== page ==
Health Highlights: March 4, 201403/04/14
Here are some of the latest health and medical news
developments, compiled by the editors of HealthDay:
U.S. Travelers to Phillipines Need Measles Vaccinations: CDC
Many of the 54 measles cases reported in the United States so
far this year originated in the Philippines, federal health
Eighteen cases involved unvaccinated Americans and four cases
involved visitors from other countries. A dozen of those 22 cases
originated in the Philippines and 10 in other countries, according
to the Centers for Disease Control and Prevention,
The remaining 32 cases of measles were in people who were
infected by U.S. travelers to, or visitors from, other countries,
or in people who didn't know how they became infected.
Of the 54 reported cases of measles in the U.S. so far this
year, 21 were in California, Dr. Jane Seward, the CDC's deputy
director for the division of viral diseases, told
The CDC said that people traveling to the Philippines need to be
vaccinated against the measles. There were 1,163 cases of measles
reported there in early January.
On average, the U.S. has about 60 cases of measles a year, but
there were 189 cases last year,
Rare Mutation Protects Against Type 2 Diabetes: Study
Scientitsts who identified a rare mutation that protects people
from developing type 2 diabetes say the finding may lead to the
development of new drugs that can prevent the disease.
The mutation -- which shields even overweight people from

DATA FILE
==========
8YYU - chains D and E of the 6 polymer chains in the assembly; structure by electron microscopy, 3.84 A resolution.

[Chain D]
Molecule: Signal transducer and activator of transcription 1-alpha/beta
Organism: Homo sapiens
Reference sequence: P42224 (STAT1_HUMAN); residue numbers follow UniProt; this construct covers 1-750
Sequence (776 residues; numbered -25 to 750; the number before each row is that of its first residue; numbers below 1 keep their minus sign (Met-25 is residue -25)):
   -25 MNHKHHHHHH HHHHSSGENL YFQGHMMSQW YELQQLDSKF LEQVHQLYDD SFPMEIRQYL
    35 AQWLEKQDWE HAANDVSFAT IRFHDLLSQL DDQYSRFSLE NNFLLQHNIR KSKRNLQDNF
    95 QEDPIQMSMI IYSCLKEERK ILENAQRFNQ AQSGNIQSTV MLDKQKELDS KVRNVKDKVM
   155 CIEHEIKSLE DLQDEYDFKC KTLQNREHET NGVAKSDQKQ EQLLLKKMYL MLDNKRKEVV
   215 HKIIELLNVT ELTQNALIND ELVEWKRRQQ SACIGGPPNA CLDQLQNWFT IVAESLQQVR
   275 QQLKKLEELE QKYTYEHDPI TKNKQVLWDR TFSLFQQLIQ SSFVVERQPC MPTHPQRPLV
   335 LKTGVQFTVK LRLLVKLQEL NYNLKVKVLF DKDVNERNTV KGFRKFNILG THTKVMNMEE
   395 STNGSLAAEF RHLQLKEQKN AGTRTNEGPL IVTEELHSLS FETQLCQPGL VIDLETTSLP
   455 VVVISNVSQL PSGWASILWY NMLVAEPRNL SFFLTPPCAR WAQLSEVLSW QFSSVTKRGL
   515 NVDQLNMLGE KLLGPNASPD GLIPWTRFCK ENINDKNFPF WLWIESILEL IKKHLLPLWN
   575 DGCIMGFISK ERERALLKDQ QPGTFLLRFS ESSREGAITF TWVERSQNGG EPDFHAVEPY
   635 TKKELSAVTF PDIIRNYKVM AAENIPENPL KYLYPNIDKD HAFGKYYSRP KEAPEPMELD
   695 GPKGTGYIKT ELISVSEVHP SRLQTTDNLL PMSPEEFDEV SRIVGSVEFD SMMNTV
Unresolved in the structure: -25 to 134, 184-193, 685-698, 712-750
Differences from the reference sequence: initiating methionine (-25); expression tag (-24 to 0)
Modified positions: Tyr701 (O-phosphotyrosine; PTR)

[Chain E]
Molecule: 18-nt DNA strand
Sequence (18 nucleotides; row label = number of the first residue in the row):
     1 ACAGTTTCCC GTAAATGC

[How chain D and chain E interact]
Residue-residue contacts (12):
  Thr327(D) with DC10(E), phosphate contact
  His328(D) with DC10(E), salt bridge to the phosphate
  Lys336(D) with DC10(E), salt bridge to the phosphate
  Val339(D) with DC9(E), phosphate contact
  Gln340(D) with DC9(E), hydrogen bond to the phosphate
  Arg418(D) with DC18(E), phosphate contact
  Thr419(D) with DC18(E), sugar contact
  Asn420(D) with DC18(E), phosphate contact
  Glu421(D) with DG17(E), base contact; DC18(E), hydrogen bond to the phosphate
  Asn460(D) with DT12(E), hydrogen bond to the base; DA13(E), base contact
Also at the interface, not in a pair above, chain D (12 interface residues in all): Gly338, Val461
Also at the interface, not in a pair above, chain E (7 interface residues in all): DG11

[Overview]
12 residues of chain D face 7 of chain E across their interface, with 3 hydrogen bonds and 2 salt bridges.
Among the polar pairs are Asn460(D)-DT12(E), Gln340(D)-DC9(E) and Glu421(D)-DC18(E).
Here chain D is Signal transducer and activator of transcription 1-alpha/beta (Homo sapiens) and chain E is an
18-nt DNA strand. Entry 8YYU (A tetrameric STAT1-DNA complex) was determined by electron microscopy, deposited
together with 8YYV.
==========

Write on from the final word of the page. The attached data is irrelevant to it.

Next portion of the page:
diabetes -- was pinpointed by the researchers after they conducted
genetic tests on 150,000 people,
The New York Timesreported.
The mutation wipes out a gene used by cells in the pancreas,
where insulin is produced. People with the mutation appear to make
a bit more insulin and have somewhat lower blood sugar levels than
The findings from the study, which began four years ago, were
published in the journal
"The study is a tour de force, and the authors are the top people in the field," Dr. Samuel Klein, director of the center for human nutrition at Washington University School of Medicine, told The Times. He was not involved in the study.
Drug makers Pfizer and Amgen were associated with the study and
have launched efforts to develop drugs that mimic the mutation.
However, it can take 10 to 20 years for a discovery about genetics
and disease to lead to the introduction of a new drug, noted
Timothy Rolph, a Pfizer vice president.
The mutation is so rare that it could only be identified by
analyzing data from a huge number of people, according to
This is the first time in diabetes research that investigators
have found a gene-destroying mutation that is beneficial, Louis
Philipson, director of the Kovler Diabetes Center at the University
of Chicago, told
The research team -- led by Dr. David Altshuler, deputy director
of the Broad Institute of Harvard and MIT -- is now trying to
determine if the mutation has any harmful effects. So far, there
appear to be none.
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